If you are 16 or 17 years old, you might approach your parents asking for your first credit card. One of two things can happen. They will either give into your request and help you get an account, or shoot you down and tell you to wait until you’re an adult. And if the conversation doesn’t go your way, you probably can’t wait to turn 18 and apply for your own credit card.
But don’t fill out your application so fast. Although you’re technically an adult at the age of 18, becoming an adult doesn’t automatically give you the green light for a credit card.
If we rewind time and go back 5 or 10 years, getting your first credit card at 18 was as easy as opening a bank account. As long as you were enrolled in college and had some type of income, many credit card companies were happy to issue a low-limit credit card. It was a way to help young adults establish a credit history while in school, which made it easier for them to buy a car and purchase a home after graduation.
Naturally, the ideal was that college students would use their credit cards responsibility and build a solid credit score. But in most cases, the opposite occurred.
Rather than use credit cards for books and emergency expenses, many young adults went on shopping sprees, partied and took vacations they couldn’t afford – racking up a bunch of debt that they couldn’t pay. And when they couldn’t pay the debt, the creditors came knocking.
It’s a different story today, as the Credit Card Act of 2009 basically pulled the plug on easy credit approvals for college students. Before 2009, credit card companies would bombard college students with pre-approval credit card offers and heavily promote credit cards on college campuses.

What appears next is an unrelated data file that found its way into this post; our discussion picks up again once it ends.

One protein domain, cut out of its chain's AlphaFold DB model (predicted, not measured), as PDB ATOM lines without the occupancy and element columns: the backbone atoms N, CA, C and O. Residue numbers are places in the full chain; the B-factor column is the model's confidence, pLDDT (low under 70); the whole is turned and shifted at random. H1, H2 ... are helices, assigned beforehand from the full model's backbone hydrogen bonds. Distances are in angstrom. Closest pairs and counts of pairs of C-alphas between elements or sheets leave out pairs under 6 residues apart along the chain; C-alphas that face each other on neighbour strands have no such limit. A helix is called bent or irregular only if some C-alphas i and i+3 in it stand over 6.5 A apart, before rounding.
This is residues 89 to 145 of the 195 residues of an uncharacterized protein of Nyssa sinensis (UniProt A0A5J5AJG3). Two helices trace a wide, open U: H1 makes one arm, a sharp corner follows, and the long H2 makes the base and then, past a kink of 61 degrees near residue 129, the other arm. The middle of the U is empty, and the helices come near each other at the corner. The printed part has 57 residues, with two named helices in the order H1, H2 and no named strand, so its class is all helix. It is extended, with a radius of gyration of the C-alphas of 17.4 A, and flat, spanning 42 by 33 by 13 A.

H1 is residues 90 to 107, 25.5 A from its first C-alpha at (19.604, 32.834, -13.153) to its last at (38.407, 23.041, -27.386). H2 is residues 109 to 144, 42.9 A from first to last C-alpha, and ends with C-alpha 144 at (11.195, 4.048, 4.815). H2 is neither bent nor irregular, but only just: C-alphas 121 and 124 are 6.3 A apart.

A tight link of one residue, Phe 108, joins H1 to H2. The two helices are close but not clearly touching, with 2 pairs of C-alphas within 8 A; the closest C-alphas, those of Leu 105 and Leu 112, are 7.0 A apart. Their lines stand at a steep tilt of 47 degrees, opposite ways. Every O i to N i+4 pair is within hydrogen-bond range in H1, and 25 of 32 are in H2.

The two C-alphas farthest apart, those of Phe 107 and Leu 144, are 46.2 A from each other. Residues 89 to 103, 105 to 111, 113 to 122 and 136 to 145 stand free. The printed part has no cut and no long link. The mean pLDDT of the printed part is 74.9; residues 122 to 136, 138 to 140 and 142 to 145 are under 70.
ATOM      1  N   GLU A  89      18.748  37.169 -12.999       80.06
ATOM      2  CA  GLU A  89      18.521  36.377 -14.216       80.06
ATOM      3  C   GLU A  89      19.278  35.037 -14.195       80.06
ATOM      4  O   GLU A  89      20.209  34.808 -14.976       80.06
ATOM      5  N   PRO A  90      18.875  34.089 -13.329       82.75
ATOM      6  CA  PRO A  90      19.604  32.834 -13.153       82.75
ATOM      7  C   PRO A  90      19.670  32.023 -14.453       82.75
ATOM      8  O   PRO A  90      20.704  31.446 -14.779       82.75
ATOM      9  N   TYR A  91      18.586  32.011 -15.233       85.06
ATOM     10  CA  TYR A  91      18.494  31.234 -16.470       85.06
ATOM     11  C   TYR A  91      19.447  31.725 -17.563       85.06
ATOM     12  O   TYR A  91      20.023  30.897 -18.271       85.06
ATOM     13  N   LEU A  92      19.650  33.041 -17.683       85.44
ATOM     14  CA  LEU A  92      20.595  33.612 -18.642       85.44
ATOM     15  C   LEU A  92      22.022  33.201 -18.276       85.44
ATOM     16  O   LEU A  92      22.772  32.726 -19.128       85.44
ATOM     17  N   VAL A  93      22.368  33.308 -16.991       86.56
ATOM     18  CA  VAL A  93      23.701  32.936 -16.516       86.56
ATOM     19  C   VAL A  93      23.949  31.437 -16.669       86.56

Back then, any college student with a pulse and a bank account could get approved. Today, attending college and being over the age of 18 isn’t enough to qualify for a credit card.
According to new laws, no one under the age of 21 can qualify for a credit card without a cosigner or proof of adequate income. In other words, young adults must demonstrate the ability to repay the credit card, or have someone on the account who’s willing to assume responsibility for the debt if they default.
The cosigner doesn’t have to be a young adult’s parents, although they’re probably the best people for the job. Parents who cosign are more likely to be involved in their child’s financial life. They can steer their child in the right direction and correct bad money habits before it’s too late.
This may not be the best news if you’re looking forward to getting your first credit card at 18. But given how the average college student has over $3,000 in credit card debt, tightening the rules has long-term benefits.
Without a credit card in your pocket during your college years, there is a lower risk for excessive debt. And since you have to rely on cash, you’re forced to budget and live within your means.